of U.S. forces, limitation of both sides' forces inside South Vietnam
    and a commitment to peaceful reunification.

    The 140,000 evacuees in April 1975 during the fall of Saigon consisted almost entirely of civilians and Vietnamese military, NOT American military running for their lives. There were almost twice as many casualties in Southeast Asia (primarily Cambodia) the first two years after the fall of Saigon in 1975 then there were during the ten years the U.S. was involved in Vietnam. Thanks for the perceived loss and the countless assassinations and torture visited upon Vietnamese, Laotians, and Cambodians goes mainly to the American media and their undying support-by-misrepresentation of the anti-War movement in the United States.

    As with much of the Vietnam War, the news media misreported and
    misinterpreted the 1968 Tet Offensive. It was reported as an
    overwhelming success for the Communist forces and a decided defeat for
    the U.S. forces.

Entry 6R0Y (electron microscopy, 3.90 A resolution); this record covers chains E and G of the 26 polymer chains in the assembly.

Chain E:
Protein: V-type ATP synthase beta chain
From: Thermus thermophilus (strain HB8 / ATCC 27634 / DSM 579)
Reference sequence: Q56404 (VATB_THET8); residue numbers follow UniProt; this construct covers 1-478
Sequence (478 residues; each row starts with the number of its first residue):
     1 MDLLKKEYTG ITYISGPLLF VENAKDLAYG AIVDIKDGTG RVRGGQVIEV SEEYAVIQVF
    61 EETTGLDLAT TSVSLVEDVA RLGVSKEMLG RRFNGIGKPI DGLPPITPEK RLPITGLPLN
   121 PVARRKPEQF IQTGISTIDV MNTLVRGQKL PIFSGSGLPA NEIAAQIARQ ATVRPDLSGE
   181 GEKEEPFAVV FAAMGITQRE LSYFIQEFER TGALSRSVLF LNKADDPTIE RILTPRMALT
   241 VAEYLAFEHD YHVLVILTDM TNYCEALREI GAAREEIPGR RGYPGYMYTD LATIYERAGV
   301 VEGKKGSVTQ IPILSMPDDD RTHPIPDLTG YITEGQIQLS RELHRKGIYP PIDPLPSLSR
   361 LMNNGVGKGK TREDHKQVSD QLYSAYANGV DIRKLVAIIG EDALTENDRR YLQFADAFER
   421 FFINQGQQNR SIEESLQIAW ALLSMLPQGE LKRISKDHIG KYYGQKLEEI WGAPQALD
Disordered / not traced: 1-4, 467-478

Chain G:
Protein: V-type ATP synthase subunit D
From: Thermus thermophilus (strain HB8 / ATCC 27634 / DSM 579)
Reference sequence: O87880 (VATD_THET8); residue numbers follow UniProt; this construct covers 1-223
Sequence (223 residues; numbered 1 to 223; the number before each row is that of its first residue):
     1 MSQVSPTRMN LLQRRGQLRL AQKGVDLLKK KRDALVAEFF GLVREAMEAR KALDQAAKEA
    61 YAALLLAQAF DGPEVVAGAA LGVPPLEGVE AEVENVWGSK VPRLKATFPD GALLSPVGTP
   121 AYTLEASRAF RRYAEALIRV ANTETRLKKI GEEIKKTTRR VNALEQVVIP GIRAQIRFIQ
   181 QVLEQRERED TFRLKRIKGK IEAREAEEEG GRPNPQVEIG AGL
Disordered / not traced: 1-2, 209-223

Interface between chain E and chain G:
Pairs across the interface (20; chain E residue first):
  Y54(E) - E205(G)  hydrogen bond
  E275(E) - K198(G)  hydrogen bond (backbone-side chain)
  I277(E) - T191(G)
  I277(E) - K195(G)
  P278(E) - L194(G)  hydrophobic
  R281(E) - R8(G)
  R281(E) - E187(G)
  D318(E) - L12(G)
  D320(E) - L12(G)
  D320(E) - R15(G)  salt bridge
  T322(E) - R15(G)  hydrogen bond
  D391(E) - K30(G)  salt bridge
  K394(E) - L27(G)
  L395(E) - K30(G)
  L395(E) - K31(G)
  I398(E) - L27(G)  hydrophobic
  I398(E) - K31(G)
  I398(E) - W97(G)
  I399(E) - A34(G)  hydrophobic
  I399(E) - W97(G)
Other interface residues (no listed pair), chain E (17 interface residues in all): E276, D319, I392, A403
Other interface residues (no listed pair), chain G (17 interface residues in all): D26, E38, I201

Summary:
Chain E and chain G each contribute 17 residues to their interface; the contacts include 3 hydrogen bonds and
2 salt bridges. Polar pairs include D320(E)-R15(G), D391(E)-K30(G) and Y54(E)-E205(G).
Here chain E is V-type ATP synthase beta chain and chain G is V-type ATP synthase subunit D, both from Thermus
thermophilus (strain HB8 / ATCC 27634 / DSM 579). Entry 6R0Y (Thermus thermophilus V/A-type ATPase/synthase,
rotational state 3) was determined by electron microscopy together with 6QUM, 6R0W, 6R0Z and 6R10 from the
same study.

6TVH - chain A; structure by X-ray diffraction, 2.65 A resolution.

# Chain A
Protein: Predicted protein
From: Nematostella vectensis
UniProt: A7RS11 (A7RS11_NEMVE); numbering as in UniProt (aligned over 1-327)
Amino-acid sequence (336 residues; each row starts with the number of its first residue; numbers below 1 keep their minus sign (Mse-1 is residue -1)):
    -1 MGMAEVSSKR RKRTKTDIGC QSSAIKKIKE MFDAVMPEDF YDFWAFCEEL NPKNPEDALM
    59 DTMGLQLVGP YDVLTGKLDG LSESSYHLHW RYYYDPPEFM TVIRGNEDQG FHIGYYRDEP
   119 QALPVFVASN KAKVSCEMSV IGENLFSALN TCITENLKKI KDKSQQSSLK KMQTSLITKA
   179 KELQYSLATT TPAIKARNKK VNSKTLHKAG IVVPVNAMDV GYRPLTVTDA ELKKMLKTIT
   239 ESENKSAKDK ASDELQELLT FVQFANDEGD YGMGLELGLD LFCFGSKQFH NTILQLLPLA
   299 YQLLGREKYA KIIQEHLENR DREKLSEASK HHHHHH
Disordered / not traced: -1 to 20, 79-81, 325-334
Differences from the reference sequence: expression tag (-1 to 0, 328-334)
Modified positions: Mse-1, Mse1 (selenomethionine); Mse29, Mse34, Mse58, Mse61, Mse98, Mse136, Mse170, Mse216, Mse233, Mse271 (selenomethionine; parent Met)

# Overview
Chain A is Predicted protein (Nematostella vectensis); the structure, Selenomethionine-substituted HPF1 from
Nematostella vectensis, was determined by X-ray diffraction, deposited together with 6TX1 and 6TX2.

Nothing could be further from the truth. Despite initial victories by the Communists forces, the Tet Offensive resulted in a major defeat of those forces. General Vo Nguyen Giap, the designer of the Tet Offensive, is considered by some as ranking with Wellington, Grant, Lee and MacArthur as a great commander.

    Still, militarily, the Tet Offensive was a total defeat of the Communist forces on all fronts. It resulted in the death of some 45,000 NVA troops and the complete, if not total destruction of the Viet Cong elements in South Vietnam. The Organization of the Viet Cong Units in the South never recovered. The Tet Offensive succeeded on only one front and that was the News front and the political arena. This was another example in the Vietnam War of an inaccuracy becoming the perceived truth. However, inaccurately reported, the News Media made the Tet Offensive famous.

    For the above, Please give all credit and research to:
    Capt. Marshal Hanson, U.S.N.R (Ret.)

    Capt. Scott Beaton, Statistical Source
     
  14. Let's try to have an actual conversation about this.